ISSN ISSN 1178-6191

Maori Health Review

Making Education Easy Issue 81 - 2019

Maori Health Review

Geographical and population disparities in timely access to prehospital and advanced level emergency care in New Zealand: a cross-sectional study

Authors: Lilley R et al.

Summary: This investigation into geographical proximity and population access to prehospital emergency medical services (EMS) in New Zealand focused on people living in the smallest geographical units, areas where research suggests there are opportunities to improve survival for residents who experience medical or surgical emergencies. For each geographical unit, the study researchers examined the proportion of the usually resident population with theoretical timely access to advancedlevel hospital care within 60 min, to identify disparities in geographical access. Analyses revealed that around 700,000 (~16%) of all New Zealanders do not have timely EMS access to advanced-level hospital care via road or air. These geographically marginalised people tend to live in areas of low-moderate population density. In particular, Indigenous Māori, European New Zealanders, older New Zealanders and those residing in the lower South Island were less likely to have timely access.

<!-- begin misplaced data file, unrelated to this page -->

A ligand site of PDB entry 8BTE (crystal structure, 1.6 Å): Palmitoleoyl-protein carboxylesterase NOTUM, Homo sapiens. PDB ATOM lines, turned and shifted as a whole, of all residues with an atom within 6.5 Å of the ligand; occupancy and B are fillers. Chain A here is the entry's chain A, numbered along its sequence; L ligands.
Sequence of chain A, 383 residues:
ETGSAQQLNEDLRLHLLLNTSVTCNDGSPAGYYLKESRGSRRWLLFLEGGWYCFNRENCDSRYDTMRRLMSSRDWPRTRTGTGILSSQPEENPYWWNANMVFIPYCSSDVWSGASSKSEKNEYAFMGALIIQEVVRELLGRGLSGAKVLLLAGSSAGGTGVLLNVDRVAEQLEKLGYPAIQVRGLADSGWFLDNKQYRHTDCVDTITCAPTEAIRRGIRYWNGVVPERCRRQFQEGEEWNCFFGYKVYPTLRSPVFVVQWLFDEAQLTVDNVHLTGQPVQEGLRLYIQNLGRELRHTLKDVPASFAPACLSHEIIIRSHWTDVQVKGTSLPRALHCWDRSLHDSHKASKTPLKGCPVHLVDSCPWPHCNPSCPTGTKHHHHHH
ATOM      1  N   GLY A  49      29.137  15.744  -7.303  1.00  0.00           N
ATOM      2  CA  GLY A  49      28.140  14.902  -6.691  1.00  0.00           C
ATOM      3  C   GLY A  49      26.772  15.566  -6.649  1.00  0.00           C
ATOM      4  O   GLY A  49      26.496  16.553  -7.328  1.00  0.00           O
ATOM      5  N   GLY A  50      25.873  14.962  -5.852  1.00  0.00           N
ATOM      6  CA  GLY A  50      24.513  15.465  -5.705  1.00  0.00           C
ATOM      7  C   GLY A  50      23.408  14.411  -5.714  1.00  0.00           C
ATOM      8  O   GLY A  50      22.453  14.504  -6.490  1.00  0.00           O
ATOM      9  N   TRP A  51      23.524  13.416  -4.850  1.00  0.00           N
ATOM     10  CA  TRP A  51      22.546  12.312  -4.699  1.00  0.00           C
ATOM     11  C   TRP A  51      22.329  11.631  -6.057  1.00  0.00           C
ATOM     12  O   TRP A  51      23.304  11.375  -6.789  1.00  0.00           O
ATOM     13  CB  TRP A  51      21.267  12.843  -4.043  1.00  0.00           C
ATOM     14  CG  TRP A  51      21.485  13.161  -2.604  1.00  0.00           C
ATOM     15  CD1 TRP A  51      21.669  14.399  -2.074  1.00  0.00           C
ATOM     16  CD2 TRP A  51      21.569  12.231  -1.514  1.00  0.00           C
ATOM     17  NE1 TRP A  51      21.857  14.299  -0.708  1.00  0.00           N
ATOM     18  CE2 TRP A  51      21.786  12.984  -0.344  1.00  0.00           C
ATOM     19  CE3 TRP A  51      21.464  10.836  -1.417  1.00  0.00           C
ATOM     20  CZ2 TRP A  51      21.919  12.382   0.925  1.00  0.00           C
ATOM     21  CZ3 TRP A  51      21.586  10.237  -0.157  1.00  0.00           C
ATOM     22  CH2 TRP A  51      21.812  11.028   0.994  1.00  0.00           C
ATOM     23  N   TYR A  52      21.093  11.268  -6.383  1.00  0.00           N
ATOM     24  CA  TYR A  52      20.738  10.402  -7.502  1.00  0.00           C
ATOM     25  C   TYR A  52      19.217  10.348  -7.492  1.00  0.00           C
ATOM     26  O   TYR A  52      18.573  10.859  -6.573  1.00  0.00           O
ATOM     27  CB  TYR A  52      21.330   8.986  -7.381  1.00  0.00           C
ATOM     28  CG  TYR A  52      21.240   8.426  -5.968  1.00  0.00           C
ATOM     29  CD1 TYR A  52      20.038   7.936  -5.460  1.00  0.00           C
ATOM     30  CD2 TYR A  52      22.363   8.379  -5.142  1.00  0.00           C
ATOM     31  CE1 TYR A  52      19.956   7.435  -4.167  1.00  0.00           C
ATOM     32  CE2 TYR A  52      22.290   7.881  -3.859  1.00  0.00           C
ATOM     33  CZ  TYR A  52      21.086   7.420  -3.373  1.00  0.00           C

Comment: On the one hand, the results confirm what we know about access in terms of geography. However, the authors have quantified the extent of the issue and provide useful information on ‘how’ to address the inequities at the system-level.

Reference: BMJ Open. 2019;9(7):e026026


Declining adolescent cannabis use occurred across all demographic groups and was accompanied by declining use of other psychoactive drugs, New Zealand, 2001–2012

Authors: Ball J et al.